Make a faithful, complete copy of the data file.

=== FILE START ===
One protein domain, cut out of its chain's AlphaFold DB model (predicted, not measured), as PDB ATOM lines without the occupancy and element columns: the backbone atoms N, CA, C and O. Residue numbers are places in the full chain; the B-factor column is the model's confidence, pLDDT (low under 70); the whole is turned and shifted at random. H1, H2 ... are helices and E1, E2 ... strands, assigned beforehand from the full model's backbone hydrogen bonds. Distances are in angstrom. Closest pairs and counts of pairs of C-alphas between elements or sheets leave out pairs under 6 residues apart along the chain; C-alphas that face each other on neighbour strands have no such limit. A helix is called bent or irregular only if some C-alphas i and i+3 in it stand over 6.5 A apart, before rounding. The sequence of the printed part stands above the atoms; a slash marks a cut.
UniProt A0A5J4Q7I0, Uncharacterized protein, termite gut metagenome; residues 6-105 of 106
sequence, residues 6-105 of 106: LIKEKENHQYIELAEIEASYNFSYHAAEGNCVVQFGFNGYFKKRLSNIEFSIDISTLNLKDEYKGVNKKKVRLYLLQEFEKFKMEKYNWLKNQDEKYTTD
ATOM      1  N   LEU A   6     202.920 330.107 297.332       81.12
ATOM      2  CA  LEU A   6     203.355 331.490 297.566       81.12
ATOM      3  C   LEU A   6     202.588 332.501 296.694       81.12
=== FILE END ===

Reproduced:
One protein domain, cut out of its chain's AlphaFold DB model (predicted, not measured), as PDB ATOM lines without the occupancy and element columns: the backbone atoms N, CA, C and O. Residue numbers are places in the full chain; the B-factor column is the model's confidence, pLDDT (low under 70); the whole is turned and shifted at random. H1, H2 ... are helices and E1, E2 ... strands, assigned beforehand from the full model's backbone hydrogen bonds. Distances are in angstrom. Closest pairs and counts of pairs of C-alphas between elements or sheets leave out pairs under 6 residues apart along the chain; C-alphas that face each other on neighbour strands have no such limit. A helix is called bent or irregular only if some C-alphas i and i+3 in it stand over 6.5 A apart, before rounding. The sequence of the printed part stands above the atoms; a slash marks a cut.
UniProt A0A5J4Q7I0, Uncharacterized protein, termite gut metagenome; residues 6-105 of 106
sequence, residues 6-105 of 106: LIKEKENHQYIELAEIEASYNFSYHAAEGNCVVQFGFNGYFKKRLSNIEFSIDISTLNLKDEYKGVNKKKVRLYLLQEFEKFKMEKYNWLKNQDEKYTTD
ATOM      1  N   LEU A   6     202.920 330.107 297.332       81.12
ATOM      2  CA  LEU A   6     203.355 331.490 297.566       81.12
ATOM      3  C   LEU A   6     202.588 332.501 296.694       81.12